This is why Ta-Nehisi Coates is a necessary heretic. He has allowed us to listen in to an intimate conversation. The only thing to do is to listen. There is no need to argue or correct, nor to try to convert. Only listen. And listening, to remember that we each inhabit bodies which can be destroyed. We all fear this, Coates points out, whether we believe in the resurrection of the body or not. We know our creatureliness. Forgetting a name we want to remember, feeling the fragility of lungs and limbs, knowing the tremble of hands and the flutter of heart: this reminds us that our bodies can be taken away. A chapter can be closed, whether we anticipate another to follow or not.
These fragile vessels are the only means we have to enter into the life of the Divine. They are the only way we have to do justice, to love mercy, and to walk humbly with God. We long for our bodies to be secure because we recognize their essential nature to our being. How else to explain air conditioning or fried chicken or soap?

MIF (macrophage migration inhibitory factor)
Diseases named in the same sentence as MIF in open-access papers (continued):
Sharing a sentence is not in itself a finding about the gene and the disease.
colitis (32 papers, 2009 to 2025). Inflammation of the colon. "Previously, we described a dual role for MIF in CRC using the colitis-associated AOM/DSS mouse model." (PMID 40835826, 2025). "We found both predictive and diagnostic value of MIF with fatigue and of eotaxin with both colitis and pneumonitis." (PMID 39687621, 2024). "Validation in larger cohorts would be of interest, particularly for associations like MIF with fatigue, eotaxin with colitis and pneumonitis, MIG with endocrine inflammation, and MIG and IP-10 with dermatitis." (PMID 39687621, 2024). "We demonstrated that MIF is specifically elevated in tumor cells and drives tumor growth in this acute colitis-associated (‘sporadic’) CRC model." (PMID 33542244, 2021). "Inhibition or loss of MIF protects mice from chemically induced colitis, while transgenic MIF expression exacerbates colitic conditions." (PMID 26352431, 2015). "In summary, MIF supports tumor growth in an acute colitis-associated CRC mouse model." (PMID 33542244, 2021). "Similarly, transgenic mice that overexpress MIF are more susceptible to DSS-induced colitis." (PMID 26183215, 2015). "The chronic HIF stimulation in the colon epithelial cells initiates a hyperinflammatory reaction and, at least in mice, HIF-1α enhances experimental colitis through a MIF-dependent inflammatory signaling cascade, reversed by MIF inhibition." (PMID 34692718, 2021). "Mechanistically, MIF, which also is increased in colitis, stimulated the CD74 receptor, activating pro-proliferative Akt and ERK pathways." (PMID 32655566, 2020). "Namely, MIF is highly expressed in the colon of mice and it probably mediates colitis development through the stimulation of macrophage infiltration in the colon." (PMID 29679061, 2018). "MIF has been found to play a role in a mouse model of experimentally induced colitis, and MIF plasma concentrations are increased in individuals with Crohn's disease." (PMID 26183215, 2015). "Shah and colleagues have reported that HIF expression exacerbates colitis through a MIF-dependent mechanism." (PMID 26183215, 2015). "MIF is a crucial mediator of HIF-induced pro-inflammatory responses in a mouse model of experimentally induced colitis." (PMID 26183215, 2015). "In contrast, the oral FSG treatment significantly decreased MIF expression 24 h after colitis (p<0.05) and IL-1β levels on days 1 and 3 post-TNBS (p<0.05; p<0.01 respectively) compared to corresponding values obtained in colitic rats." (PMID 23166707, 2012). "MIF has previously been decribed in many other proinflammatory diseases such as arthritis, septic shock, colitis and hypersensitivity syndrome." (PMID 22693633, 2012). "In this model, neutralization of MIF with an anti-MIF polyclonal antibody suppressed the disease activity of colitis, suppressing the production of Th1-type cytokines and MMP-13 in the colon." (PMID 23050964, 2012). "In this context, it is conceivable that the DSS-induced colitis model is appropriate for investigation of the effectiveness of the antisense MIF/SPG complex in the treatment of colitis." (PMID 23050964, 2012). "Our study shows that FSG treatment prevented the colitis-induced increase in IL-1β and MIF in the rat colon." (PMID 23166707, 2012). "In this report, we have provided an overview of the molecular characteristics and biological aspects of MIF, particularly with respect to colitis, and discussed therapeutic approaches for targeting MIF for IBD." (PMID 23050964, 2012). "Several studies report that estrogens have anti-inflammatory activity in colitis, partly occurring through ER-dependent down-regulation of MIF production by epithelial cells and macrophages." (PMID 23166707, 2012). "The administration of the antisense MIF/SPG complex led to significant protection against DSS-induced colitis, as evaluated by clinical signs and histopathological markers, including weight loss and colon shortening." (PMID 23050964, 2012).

And yet we are confronted with the weakness of our love, the fear that our bodies might suffer. Though we know that perfect love casts out fear, we still let some bodies suffer more than others. We still let our history go unreconciled. We know that greater love has no one than this: that one would lay down one’s life for a friend. The pain of change, the pinch of reparations, are too great a fear to let that kind of love capture our imaginations and move our feet. The by-and-by is good enough for people of color crying for justice, but not for those of us who profit from the racial caste system. We want our Dream, and we want it now.
This is, of course, that same old heresy. And those of us who believe we are white don’t recognize that we are not the heretics we need.